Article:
Couple Overcomes COVID-19, Cancer, Chemotherapy in 46-Year Marriage: 'Our Message Today Is Hope'
Robert and Janice Beecham were both diagnosed with COVID-19, but have recovered
After nearly 50 years of marriage, Robert and Janice Beecham have seen it all: cancer, strokes, chemotherapy and even coronavirus.
But the Texas couple have braved their obstacles with smiles on their faces and love in their hearts — and now, they want to share their resilient message with others.
“Sometimes you feel so bad that you feel like all the fight is gone,” Janice tells PEOPLE. “But my grandmother used to say, if you can stand the pull, he’ll pull you through…. Our message today is hope.”
Like many across the globe, Robert, 65, and Janice, 64, have had a difficult 2020, one that saw a recurrence of cancer for Janice and a COVID-19 diagnosis for both husband and wife that nearly left them separated on their anniversary.
But for a pair of high school sweethearts whose origin story is straight out of a romantic comedy, that’s hardly enough to phase them.
“One of the other cheerleaders made a dare at a pep rally and she said, ‘I bet you won’t kiss Rob Beecham.’ And I said, ‘I bet you I will,’” Janice recalls with a laugh. “I kissed him on a dare and that kiss has lasted 46 years.”
The DeSoto-based couple married young, on Janice’s 18th birthday in April 1974, and are parents to sons Rodney, 46, Marcus, 41, and Brandon, 38. They went on to become grandparents of six.
Their strength was first tested in 1985, when Janice was diagnosed with breast cancer, and then again in 2014 and 2016, when Robert suffered a pair of strokes, both in his sleep.
Just like this year’s COVID-19 struggle, both of Robert’s strokes coincidentally fell around the time of the couple’s anniversary.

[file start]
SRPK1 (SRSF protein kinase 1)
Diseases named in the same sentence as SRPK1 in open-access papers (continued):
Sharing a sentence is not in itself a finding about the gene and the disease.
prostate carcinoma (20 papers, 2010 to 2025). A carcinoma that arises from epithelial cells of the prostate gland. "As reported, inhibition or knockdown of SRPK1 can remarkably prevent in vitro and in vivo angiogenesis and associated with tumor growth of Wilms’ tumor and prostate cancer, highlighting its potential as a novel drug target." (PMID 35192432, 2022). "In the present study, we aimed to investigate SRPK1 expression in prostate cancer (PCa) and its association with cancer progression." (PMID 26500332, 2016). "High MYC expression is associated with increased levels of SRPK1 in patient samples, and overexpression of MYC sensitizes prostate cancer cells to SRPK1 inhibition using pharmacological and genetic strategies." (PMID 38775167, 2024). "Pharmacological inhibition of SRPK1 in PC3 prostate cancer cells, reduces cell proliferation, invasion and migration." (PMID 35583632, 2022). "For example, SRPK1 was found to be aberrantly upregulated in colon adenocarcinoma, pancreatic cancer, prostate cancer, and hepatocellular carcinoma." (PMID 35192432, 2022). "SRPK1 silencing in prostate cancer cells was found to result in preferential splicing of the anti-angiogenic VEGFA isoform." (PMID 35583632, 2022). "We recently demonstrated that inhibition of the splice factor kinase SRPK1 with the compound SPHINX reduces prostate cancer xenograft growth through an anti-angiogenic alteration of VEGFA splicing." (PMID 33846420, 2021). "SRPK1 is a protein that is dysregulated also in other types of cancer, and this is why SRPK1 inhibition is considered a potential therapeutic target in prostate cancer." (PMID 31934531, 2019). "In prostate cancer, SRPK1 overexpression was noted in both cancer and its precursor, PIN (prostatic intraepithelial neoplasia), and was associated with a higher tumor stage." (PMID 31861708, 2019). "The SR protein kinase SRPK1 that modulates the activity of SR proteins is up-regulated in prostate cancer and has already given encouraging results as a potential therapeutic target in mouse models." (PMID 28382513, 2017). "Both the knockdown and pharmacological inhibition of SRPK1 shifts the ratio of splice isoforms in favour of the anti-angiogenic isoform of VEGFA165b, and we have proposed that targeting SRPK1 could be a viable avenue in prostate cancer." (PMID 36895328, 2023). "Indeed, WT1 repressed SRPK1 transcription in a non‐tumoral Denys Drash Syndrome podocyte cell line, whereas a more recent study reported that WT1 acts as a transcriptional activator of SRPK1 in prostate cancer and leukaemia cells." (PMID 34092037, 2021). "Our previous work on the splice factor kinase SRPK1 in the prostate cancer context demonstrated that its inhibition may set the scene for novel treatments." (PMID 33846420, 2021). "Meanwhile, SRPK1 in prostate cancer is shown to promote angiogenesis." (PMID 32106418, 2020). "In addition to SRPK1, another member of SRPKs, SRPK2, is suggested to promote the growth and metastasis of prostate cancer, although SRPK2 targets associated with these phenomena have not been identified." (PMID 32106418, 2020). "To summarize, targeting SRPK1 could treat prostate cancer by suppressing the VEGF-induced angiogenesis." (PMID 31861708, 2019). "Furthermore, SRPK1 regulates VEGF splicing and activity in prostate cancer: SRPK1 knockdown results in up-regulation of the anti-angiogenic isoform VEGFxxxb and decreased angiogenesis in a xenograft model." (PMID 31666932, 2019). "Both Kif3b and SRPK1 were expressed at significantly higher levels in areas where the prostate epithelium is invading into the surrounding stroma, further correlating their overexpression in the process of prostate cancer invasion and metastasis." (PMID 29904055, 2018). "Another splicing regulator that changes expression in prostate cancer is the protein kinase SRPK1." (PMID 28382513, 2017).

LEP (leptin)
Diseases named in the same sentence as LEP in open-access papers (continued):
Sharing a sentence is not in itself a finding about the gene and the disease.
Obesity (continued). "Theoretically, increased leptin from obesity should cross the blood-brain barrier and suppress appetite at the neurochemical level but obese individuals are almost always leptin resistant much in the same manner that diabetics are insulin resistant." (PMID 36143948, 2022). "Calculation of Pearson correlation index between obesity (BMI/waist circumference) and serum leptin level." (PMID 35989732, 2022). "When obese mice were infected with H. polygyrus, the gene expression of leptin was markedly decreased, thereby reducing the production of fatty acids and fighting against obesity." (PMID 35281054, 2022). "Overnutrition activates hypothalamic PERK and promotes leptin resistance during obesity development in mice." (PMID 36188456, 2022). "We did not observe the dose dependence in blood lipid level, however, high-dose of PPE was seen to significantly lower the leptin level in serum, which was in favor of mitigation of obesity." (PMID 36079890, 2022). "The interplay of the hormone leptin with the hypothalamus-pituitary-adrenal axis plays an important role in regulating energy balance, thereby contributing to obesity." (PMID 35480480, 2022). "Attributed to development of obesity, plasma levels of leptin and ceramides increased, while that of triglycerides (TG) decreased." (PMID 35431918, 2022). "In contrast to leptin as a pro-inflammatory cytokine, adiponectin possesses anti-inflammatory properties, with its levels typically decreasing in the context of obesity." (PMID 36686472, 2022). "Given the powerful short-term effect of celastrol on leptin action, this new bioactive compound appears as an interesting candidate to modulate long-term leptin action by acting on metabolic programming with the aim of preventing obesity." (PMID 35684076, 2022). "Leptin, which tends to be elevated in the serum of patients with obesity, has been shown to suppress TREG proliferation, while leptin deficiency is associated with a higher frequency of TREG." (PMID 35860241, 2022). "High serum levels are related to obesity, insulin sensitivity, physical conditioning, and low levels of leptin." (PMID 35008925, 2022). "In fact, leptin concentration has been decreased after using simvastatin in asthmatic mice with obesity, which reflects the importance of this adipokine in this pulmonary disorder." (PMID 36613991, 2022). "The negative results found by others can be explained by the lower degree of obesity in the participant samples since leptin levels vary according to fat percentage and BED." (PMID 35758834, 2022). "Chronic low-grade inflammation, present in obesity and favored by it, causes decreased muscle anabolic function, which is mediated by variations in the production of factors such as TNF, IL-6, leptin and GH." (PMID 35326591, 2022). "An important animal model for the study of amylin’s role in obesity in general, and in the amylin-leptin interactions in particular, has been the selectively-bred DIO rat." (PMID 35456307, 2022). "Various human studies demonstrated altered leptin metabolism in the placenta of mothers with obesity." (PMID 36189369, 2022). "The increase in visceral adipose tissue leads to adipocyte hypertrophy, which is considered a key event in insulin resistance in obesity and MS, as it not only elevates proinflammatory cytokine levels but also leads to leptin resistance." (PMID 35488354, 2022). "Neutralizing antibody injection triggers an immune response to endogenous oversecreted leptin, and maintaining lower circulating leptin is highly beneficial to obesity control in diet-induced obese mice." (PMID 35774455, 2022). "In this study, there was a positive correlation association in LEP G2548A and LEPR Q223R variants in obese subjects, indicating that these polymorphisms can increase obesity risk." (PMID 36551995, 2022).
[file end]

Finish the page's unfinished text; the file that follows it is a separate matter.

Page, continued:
“Janice was teasing me and she said, ‘Baby, listen, you’re just doing this because you don’t want to take me somewhere on our anniversary,’” he says, joking. “And I said, trust me, I wouldn’t have strokes and go through COVID to keep from taking you somewhere.”
Robert came down with severe COVID-19 symptoms in late March, and found out after he was hospitalized that he had tested positive for the virus that has now infected nearly 7 million Americans and killed more than 201,000.
“I just felt terrible. And so Janice called our oldest son and she said, ‘I don’t think your dad is feeling well,’” Robert recalls. “And so he got on the phone with me and he said, ‘Dad, you okay?’ And he heard it in my voice. And so he said, ‘You don’t think I need to get you to the hospital?’ I said yeah, come get me. And when I didn’t put up a fight, he knew.”
Janice, who was still recovering from two different surgeries to treat recent diagnoses of both uterine and breast cancer, issued her husband a stern warning as he headed out the door.
“She said, ‘You come back home to me,’” Robert recalls. “And even with that, I felt a little better. But to see her standing there, and then realizing I’m leaving her here…. We’re never apart. We’re best friends.”
After her husband was hospitalized, Janice learned he’d tested positive for COVID-19 while at the doctor’s office getting her first chemotherapy treatment.
She later learned that she, too, had tested positive for the virus, though her symptoms were less severe than her husband’s and did not require hospitalization.
As he recovered in the hospital, Robert poured his emotions into a series of poems, and leaned on a newfound friendship with Dr. Satyam Nayak at Parkland Health & Hospital System, who helped make sure Robert was home in time to celebrate his anniversary and Janice’s birthday by her side.
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“That was my motivation to get well, so I could get home,” he says.
Janice wrapped her cancer treatments in July, and on Monday underwent a radiation treatment, though she says she’s feeling “great,” even if her sense of taste and smell have yet to return following her COVID-19 diagnosis.
Robert, meanwhile, says he’s fully recovered and feels “back to normal.”
For a couple who’s weathered quite a few storms over the years, the Beechams say that having had each other to lean on has made all the difference.
“We just bounce off each other. I mean, we do everything together. And it’s not a bore. She told a friend of hers the other day that if something ever happens to me, I want you to take care of him,” Robert recalls. “And she said, ‘Well, Janice, you know I will.’ And so I told her, ‘Well, you won’t get a chance to take care of me because we’re going together.’”
Adds Janice: “We can do this. If you need me to hold you up, I’m going to hold you up. When my time comes, you just hold me up. You know? So that way we’ll get through it together.”
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